Years ago, quality of life in the workplace meant that the work environment was a physically safe and non-threatening place to be. Today, workplace quality of life has evolved to include work/life balance. It’s a concern for any employer, because time and again, studies show that employees who are healthy—both physically and emotionally—are more productive, and that improves a business’s bottom line.
At the heart of employee productivity are a few universal factors: nutrition, rest, human engagement, physical movement and exercise, and mental and intellectual challenge. Because many of us spend the majority of our waking hours at work, how we feel about our jobs is as important as how we feel about our personal lives. As well, any physical issues that we have, like chronic pain, headaches, or low energy, carry over into our jobs and affect our productivity.
What is work/life balance?
But what does “work/life balance” really mean? While many interpretations exist, generally it is a state of well-being in which a person can manage his or her job responsibilities along with at-home obligations. It means having time and energy to fulfill family and community obligations without negative physical or emotional impacts or undue stress.
Ultimately, employees will be drawn to and stay with organizations that afford them adequate work/life balance and personal satisfaction. Studies show that when a workplace provides good work/life balance, it can also result in:
As an employer, the first step for improving work/life balance is to assess your employees’ needs. This can be different for every workplace, and it even varies from employee to employee. If you run a small business or organization, try interviewing your employees one-on-one to see what they are looking for in a positive workplace environment. If you’re running a larger organization, conduct a formal survey to get this information. The Centers for Disease Control’s National Institute for Occupational Safety and Health (NIOSH) has performed ongoing surveys about what workers consider to be the most important quality of life factors for the workplace. To get an idea of what kinds of questions you might want to ask, check out this copy of the NIOSH survey.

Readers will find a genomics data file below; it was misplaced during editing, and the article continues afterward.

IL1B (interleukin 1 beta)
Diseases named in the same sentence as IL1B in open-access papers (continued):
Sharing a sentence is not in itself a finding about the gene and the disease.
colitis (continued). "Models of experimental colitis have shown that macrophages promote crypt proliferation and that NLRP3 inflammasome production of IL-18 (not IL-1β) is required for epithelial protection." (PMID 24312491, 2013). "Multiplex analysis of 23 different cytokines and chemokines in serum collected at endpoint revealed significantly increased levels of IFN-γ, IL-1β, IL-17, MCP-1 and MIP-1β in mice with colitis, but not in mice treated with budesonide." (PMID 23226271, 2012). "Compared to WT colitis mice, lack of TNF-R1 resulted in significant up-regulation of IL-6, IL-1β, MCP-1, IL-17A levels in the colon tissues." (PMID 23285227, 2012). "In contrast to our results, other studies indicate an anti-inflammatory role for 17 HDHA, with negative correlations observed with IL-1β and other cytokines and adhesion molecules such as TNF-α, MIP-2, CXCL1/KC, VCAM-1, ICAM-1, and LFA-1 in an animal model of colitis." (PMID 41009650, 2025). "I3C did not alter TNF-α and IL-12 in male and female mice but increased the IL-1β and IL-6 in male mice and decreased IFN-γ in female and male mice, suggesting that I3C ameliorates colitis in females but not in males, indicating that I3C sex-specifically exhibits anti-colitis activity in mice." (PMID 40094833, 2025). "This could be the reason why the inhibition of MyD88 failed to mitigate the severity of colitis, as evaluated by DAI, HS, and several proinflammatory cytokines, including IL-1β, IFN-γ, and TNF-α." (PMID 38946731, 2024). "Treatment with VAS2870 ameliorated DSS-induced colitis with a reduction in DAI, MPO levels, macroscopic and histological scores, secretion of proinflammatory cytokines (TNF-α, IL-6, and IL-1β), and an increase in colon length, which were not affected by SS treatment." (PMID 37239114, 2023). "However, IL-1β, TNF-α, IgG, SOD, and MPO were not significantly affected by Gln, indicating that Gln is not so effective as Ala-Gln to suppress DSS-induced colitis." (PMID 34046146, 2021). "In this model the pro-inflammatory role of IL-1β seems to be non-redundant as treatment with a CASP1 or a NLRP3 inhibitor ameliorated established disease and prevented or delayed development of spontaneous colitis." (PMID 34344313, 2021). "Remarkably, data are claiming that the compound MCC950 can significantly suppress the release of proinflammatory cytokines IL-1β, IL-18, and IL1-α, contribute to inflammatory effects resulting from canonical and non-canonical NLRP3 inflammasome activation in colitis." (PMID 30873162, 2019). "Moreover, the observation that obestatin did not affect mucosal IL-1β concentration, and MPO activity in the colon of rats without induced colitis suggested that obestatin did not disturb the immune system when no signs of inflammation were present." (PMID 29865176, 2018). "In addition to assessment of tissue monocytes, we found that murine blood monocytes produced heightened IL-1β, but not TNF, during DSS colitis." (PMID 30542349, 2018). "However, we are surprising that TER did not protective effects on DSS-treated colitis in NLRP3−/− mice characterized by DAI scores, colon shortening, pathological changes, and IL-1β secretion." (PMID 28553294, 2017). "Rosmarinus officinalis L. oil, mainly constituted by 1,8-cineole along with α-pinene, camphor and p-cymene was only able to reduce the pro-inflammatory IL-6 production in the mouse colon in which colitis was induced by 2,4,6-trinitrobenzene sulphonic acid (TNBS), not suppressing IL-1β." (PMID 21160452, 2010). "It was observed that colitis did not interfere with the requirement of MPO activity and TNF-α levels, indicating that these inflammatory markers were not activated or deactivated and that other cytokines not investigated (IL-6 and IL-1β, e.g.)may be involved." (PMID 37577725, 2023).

Encourage fitness and healthy lifestyles
Health and wellness are a huge part of workplace quality of life. Employers have several options for encouraging workplace wellness, including CDPHP health and wellness programs, which are designed to help your employees feel their best.
Other CDPHP wellness offerings that are focused on improving employee health include employee health education tools, personalized support, disease management programs, fitness and healthy lifestyle apps, and more.
Benefits and paid time off
Some employers fear that generous paid time off may make for an unproductive workplace, but that’s not the case. Of course, you need your employees to be present, but numerous studies have shown that relaxed employees are productive employees. As well, when employees don’t have enough sick time, they are compelled to come to work even if they’re not well. This can lead to spreading colds and flu throughout the workplace, which translates to more employee sick time, not less.
Every business is different. That’s why CDPHP offers a variety of affordable insurance plans. Our EPO, PPO, HMO, high deductible, and self-insured plans provide options for every employer and every individual. One of the keys to workplace quality of life is employees feeling secure in the knowledge that the health insurance the employer provides will meet their needs. You can select a business health plan that includes everything from lifestyle riders to flexible spending accounts.
Foster employee morale
Most of us have experienced times when we were sad, even depressed or lonely, and it had a negative impact on our overall health. Stress in the workplace can be a major contributor to those feelings, so it’s important that employers do what they can to help employees feel positively about their jobs and the people with whom they work. While some employers think that employees are paid to work, not socialize, it’s been shown that happy employees are more productive, engaged, and loyal to their companies. So, plan some morale-boosting outings, or have the first Friday of each month be pizza day and bring in lunch for your staff. You can do small, but fun, things that won’t break the bank, and they could go a long way in making your staff work harder toward your bottom line.